Like movies, Broadway shows can be extremely hit or miss. Audiences may be totally jazzed about dancing, singing cows (see multi-award winner "Will Roger's Follies"), but hate dancing, singing frogs (see "Wind in the Willows" – which closed after four performances). Audiences may flock to the film version of a show and then pay top dollar to see it come to life onstage (see "The Lion King"). Or they may flock to the film version and then completely ignore its Broadway counterpart (see notorious flops such as "Carrie: The Musical" and "Breakfast at Tiffany's"). It's difficult to know exactly which way the wind will blow when it comes to Broadway. However, one thing is certain, the shows that make money – and more importantly, the shows that don't – are always a huge surprise. Here are the stories of two shows that made Broadway bank to the tune of millions in ticket sales, and two shows that died ugly, ugly multi-million dollar deaths.
Let's start with the good stuff…
"The Book of Mormon"
Original Cost: $11.4 million
Profit from Ticket Sales: $200 million+
"The Book of Mormon" is the brainchild of "South Park" creators Trey Parker and Matt Stone, and "Avenue Q" creators Robert Lopez and Jeff Marx. Jeff Marx dropped out of the process fairly early on, and the trio of Parker, Stone, and Lopez, went on to bring the project to Broadway. The project began in a surprisingly mundane way. Parker and Stone were invited to see "Avenue Q" on Broadway. The show's creators, Lopez and Marx, saw that they were in the audience and invited them out for drinks. Both duos had been tossing around the idea of projects about Joseph Smith and Mormons, so in a fit of creative frenzy on that summer night in a New York bar in 2003, "The Book of Mormon" was born. Over the course of the next seven years, Parker, Stone, and Lopez would get together to work on it whenever their schedules allowed, often traveling between New York, Los Angeles, and London, in order to find the time to continue developing the musical. They began workshopping the production in 2006. Parker and Stone were not entirely convinced that their idea was going to work, but Lopez was more confident. They secured a co-director and choreographer, Casey Nicholaw, in 2010, and then snagged successful film/theater producer, Scott Rudin, to produce the show.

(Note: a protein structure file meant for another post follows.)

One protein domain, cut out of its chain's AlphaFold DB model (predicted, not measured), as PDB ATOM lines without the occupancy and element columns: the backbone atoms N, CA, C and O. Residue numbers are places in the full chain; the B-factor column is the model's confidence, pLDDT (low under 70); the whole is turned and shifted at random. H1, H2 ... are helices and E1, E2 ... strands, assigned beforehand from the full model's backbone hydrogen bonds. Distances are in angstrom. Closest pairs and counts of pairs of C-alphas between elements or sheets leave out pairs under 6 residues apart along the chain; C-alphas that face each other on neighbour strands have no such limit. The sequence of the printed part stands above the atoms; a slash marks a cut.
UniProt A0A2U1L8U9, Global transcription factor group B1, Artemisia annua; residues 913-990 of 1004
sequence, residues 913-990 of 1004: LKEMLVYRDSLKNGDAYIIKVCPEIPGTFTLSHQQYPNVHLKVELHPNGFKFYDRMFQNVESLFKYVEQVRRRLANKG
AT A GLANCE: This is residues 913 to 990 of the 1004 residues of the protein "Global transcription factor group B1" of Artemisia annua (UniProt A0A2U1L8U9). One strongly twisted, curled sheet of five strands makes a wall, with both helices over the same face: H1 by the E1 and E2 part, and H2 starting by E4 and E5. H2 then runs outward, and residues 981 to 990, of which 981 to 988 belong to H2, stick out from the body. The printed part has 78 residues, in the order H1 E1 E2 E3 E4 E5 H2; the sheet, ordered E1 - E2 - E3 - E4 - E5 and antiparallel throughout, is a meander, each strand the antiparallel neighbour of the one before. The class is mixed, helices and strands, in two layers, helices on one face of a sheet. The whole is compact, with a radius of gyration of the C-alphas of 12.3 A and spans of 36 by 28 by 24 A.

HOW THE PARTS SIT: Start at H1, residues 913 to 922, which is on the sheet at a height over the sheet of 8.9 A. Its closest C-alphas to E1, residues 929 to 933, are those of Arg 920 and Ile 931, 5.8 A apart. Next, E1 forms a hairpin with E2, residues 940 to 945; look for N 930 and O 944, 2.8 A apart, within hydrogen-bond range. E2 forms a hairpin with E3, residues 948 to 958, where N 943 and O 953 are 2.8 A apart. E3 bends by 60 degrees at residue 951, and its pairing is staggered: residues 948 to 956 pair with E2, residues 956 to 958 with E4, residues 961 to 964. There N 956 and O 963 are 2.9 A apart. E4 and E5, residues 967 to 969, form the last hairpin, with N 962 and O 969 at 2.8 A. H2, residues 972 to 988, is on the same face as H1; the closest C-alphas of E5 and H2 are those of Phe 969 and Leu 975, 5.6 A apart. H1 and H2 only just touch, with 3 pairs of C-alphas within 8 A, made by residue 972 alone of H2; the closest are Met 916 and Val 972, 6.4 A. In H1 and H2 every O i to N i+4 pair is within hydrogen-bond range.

It was originally slated to open Off-Broadway, but Rudin noticed that the trio worked better under pressure. He changed his mind and informed them that it was going to open on Broadway. Everyone was sweating bullets. Would audiences run from a satirical show about Mormons? Were they courting disaster? Was it destined to close as soon as it opened? The answer to all those questions proved to be a resounding, "No". In fact, "The Book of Mormon", which had its official opening on March 24, 2011, after a month of previews, has become one of the most successful musicals of all time. Production costs came in $2 million under budget, which is almost unheard of on big budget projects of any type. When it became clear that tickets to the show were becoming hot items, the producers began raising and lowering the pricing in the same way that airlines and hotels do. Peak performance times cost more. The end result was that audience members were paying as much as $470 for orchestra seats to some shows. Tickets were in such high demand that someone began selling counterfeit ones on Craigslist a month after the show opened.
The producing team had invested $11.4 million in a production that had everyone biting their nails. They were paid back in spades within nine months. The show has since enjoyed two National tours and extended runs at dedicated venues in Chicago and the West End. It's earned 9 Tony Awards, including Best Musical. The Original Broadway cast album won a Grammy, and reached #3 on the Billboard charts, the highest of any Broadway album in 40 years. The show currently brings in $19 million per month. It's grossed $200 million in just three years, and it shows no signs of slowing down. Scott Rudin has the rights to the film. It's probably only a matter of time…
"The Lion King"
Cost: $20 million
Profit from Ticket Sales: $1 billion+
Nearly 17 years ago, "The Lion King", opened on Broadway. It was Disney's second Broadway musical after the success of "Beauty and the Beast". However, everyone was nervous. In a departure from their previous Broadway offering, "The Lion King" had a style all its own. It used the plot and music of the massively successful 1994 cartoon (which has grossed $987 million worldwide) as a springboard, but the musical was far more rooted in the images and sounds of the story's East African setting. Overseen by famed director/puppeteer/designer Julie Taymor, the musical was unlike anything that had ever been attempted on Broadway. It proved to be an instant, endearing, MASSIVE hit.